Along with many other countries, Australia has also been a vocal critic of China’s treatment of the Uighurs in Xinjiang, its suppression of democracy in Hong Kong, and its military activities in the South China Sea.

The tipping point came in April when the Australian Prime Minister took the international lead in calling for a thorough investigation into the source of the coronavirus. He went so far as to propose the use of independent investigators with powers similar to “weapons inspectors”. This incensed China. From a diplomatic perspective at least, it was a catastrophic blunder on Morrison’s part. Since then, the deterioration of the China/Australia relationship has been swift. 

What can Australia do now? Not much.

Without strong alliances, the moral high ground can be a lonely and dangerous place. 

In the 2019-2020 period, 39 percent of Australia’s exported goods (more than $150 billion) went to China but just 1.9 percent of China’s goods came to Australia. Approximately 12 percent of tourists to Australia came from China but Australians made up only 1 percent of China’s tourists. There were 260,000 Chinese student enrolments in Australia in 2019; just a handful of students went in the other direction.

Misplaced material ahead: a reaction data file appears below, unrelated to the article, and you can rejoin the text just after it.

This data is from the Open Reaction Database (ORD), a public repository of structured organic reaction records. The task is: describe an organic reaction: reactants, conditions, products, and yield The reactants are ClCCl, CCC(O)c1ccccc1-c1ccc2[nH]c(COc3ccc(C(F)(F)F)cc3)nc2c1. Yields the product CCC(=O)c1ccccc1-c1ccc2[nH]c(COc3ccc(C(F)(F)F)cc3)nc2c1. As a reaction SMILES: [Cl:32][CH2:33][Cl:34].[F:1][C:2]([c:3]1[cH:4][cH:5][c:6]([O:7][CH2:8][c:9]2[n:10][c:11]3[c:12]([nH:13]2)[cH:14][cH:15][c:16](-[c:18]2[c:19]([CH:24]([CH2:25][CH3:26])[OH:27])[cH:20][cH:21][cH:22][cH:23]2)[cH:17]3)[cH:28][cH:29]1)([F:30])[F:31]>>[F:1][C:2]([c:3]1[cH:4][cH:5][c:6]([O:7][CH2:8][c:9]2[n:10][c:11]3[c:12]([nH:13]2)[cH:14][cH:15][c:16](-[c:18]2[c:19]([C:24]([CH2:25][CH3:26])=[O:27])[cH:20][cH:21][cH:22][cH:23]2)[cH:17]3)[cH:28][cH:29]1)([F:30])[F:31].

This is a trade war Australia cannot win. The only question is how much it will lose.  

Of course, the purpose of China’s attack is not just to send a message to Australia. There are two other intended audiences – the Chinese people and other governments around the world.

China is the coming superpower. It sees itself as exercising its natural role as the ‘Middle Kingdom’. This is just the latest stage in a long restoration following the Century of Humiliation from the mid-1800s to the mid-1900s when China was subjugated by the western powers and Japan.

This restoration is vital to the Chinese Communist Party’s retention of control. For many years, political scientists have predicted that as the Chinese people become richer, the CCP will struggle to suppress the demand for democracy. The CCP has succeeded to date by delivering a dramatic rise in living standards. As the rate of rise inevitably slows, the CCP is now using nationalism to maintain unity and subdue political discontent. Retaliating against Australia must be seen in that wider context.

By punishing Australia, China is also warning other governments around the world not to meddle in its affairs; not to challenge its sovereignty. Australia is being used as an example to show other countries that there is a high price to be paid for disrespecting China.